Letter to the Minister of Basic Education, Angie Motshekga

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I write to you as a very concerned citizen regarding the proposed opening of schools for the new academic year, upon which you have both discretion and directive as vested by the authority of your ministerialship.

There can be no doubt that any nation’s power lies with the wealth and strength of its educational system and the proper execution.

However, we are engaged in real times of trouble as the Covid-19 pandemic rages, spiralling infections daily and causing deaths across the country by the hundreds.

I am not opposed to the burden that you shoulder in attempting to create a viable balance between the safety of pupils, educators and additional staff on the one hand, and the promotion and continuance of education on the other.

In your attempt to assuage all the relevant players, there will be decisions that may not augur well with some – but decisions will have to be made.

Perhaps the most critical of all is the opening of schools for the new academic year.

I believe that this process should and must be delayed until a proper assessment can be done by the science and medical fraternity with regards to the trajectory of the virus as it continues on its marauding path.

By nature, school children are not exactly compliant in terms of the protocols and procedures required to mitigate and contain the virus.

Further, many schools do not have the required facilities or space or staff to re-align a workable model that accommodates social distancing as is necessary.

As children in gatherings at school, this is critical and may become infected and may present as asymptomatic but can become the cesspool for spread to their family at home, or friends post-school.

All this will do is perpetuate the vicious cycle of unmitigated spread.

I can understand that my appeal will have associated collateral damage and cost in terms of time lost, curricula incomplete, and salaries to be paid.

But the counsel of your scientists and medical personnel would have advised that this virus has shown mutations creating variant forms which has resulted in the faster spread.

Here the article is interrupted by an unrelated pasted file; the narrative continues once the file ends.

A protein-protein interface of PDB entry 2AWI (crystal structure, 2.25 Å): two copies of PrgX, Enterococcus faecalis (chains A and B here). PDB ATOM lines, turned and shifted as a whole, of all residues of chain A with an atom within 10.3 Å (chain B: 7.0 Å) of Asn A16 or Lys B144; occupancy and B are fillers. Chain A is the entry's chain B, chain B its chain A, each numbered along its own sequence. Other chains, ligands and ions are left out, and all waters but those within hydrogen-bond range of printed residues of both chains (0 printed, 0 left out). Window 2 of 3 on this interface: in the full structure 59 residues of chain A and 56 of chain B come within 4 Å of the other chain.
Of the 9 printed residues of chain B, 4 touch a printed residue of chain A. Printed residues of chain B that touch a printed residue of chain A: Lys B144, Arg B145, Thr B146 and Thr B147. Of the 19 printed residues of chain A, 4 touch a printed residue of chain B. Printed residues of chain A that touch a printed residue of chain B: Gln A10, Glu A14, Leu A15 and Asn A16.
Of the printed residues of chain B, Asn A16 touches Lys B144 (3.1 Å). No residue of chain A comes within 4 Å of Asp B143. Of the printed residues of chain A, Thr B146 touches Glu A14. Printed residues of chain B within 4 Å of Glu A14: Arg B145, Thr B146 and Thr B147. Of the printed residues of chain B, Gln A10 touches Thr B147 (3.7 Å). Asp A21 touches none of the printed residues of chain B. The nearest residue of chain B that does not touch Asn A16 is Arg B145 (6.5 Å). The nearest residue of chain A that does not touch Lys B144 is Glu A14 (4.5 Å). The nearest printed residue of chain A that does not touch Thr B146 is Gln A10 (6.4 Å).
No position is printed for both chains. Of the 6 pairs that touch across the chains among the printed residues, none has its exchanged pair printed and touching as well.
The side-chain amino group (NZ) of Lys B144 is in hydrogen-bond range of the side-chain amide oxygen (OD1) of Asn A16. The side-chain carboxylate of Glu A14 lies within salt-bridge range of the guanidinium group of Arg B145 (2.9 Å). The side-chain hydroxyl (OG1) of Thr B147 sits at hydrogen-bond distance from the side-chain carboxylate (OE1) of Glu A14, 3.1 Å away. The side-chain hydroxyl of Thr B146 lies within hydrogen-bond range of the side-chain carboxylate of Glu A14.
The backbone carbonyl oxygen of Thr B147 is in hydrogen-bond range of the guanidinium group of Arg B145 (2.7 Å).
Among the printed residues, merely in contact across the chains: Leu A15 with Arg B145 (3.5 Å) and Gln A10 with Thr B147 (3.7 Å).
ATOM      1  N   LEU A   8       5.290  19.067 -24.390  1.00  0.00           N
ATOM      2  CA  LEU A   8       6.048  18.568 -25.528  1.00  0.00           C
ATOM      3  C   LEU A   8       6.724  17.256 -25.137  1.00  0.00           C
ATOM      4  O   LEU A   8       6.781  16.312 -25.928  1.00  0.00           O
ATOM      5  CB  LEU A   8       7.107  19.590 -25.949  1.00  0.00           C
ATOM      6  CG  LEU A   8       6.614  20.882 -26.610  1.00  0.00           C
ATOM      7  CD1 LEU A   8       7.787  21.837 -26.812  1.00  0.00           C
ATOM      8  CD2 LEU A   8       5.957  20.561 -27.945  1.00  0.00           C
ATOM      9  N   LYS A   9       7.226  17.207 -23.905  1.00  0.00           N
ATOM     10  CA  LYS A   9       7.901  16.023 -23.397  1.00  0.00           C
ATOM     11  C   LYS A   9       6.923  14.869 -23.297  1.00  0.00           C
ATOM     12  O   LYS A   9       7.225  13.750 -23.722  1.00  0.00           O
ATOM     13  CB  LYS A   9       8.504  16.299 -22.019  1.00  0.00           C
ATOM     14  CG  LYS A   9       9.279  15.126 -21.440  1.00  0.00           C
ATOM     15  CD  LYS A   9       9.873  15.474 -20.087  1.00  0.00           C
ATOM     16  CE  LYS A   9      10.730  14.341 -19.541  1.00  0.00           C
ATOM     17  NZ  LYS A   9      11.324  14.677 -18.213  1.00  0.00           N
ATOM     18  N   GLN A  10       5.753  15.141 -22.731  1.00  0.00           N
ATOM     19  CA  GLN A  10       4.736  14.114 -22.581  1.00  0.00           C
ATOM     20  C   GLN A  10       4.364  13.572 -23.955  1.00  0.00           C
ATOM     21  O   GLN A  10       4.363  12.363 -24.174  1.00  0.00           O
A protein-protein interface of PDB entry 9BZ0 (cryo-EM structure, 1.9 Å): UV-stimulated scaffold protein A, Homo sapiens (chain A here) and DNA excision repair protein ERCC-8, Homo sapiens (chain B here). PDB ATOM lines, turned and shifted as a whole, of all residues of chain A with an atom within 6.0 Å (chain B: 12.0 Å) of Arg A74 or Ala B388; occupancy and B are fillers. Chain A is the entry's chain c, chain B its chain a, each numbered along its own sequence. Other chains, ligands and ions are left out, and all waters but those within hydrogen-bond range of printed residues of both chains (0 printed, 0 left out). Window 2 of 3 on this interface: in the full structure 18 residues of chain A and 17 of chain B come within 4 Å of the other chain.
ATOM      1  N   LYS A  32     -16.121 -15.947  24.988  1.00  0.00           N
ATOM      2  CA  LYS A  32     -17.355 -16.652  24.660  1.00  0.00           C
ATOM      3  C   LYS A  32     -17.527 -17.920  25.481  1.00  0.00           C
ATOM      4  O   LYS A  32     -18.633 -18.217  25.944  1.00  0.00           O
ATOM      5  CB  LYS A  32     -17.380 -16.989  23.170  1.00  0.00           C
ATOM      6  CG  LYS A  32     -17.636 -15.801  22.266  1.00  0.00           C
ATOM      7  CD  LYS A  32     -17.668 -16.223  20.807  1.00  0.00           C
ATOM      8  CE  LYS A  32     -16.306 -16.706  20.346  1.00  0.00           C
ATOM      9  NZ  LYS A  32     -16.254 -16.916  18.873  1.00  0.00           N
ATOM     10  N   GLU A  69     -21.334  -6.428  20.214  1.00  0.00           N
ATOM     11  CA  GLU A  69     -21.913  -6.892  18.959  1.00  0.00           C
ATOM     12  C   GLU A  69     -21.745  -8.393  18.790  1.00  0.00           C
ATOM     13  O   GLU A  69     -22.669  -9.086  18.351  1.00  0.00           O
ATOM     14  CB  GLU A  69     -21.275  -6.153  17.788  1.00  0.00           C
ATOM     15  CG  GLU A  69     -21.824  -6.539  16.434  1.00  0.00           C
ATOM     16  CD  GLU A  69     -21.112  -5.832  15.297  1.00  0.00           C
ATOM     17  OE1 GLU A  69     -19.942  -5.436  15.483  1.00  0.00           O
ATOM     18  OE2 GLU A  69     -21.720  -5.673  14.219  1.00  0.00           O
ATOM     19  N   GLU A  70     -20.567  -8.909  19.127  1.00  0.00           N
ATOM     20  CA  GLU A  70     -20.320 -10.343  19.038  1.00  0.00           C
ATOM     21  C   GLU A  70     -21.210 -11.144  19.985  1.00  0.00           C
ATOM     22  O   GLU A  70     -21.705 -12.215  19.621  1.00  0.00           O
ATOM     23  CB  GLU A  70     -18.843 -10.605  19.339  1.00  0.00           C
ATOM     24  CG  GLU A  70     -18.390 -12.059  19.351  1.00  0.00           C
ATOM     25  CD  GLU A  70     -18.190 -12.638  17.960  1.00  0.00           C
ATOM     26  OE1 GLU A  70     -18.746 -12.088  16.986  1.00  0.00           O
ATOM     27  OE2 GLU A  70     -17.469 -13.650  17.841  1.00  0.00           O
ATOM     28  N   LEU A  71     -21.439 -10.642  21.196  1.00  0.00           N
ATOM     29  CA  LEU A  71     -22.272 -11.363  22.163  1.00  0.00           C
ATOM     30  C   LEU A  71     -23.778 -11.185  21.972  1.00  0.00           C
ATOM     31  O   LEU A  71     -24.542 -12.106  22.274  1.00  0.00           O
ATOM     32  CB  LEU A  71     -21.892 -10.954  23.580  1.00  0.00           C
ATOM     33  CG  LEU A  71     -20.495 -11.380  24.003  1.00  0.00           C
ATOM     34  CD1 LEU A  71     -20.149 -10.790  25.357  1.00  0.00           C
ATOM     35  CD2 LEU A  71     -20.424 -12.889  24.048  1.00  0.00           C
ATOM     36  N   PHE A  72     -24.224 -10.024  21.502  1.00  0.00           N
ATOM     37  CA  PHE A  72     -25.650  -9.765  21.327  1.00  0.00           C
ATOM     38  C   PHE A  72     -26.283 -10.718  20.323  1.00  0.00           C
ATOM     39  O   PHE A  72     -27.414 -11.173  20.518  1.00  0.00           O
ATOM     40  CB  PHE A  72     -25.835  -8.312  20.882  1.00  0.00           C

The possibility of further mutations cannot be ruled out once we enter autumn and winter again, which could have even dire consequences, should another variant emerge – even more virulent than its predecessor.

The “poorer” schools are disadvantaged by the lack of adequate facilities. While aware of prescribed protocols that must be followed, educators are virtually powerless outside the classroom as interactions become random and unsupervised.

All that is required is just one asymptomatic pupil to mingle with friends. Then a vicious domino effect starts again – and containment becomes a nightmare – but more importantly, the proliferation of the virus becomes unstoppable.

The epidemiology of the Covid-19 virus is still under investigation the world over as patterns change, and South Africa has become the continent’s hotspot so any decision to re-open schools must be circumspect, not for want of “producing” results, but for the safety of all concerned and the country as a whole.

I urge you and the Ministry of Education to delay the new academic year until it is reasonable and advised consensus on safety so that we, in effect, can help fight the spread of the virus and in so doing save lives.

It is my sincere wish that this correspondence will find favour in your impending decisions, and I wish you well.

By Narendh Ganesh.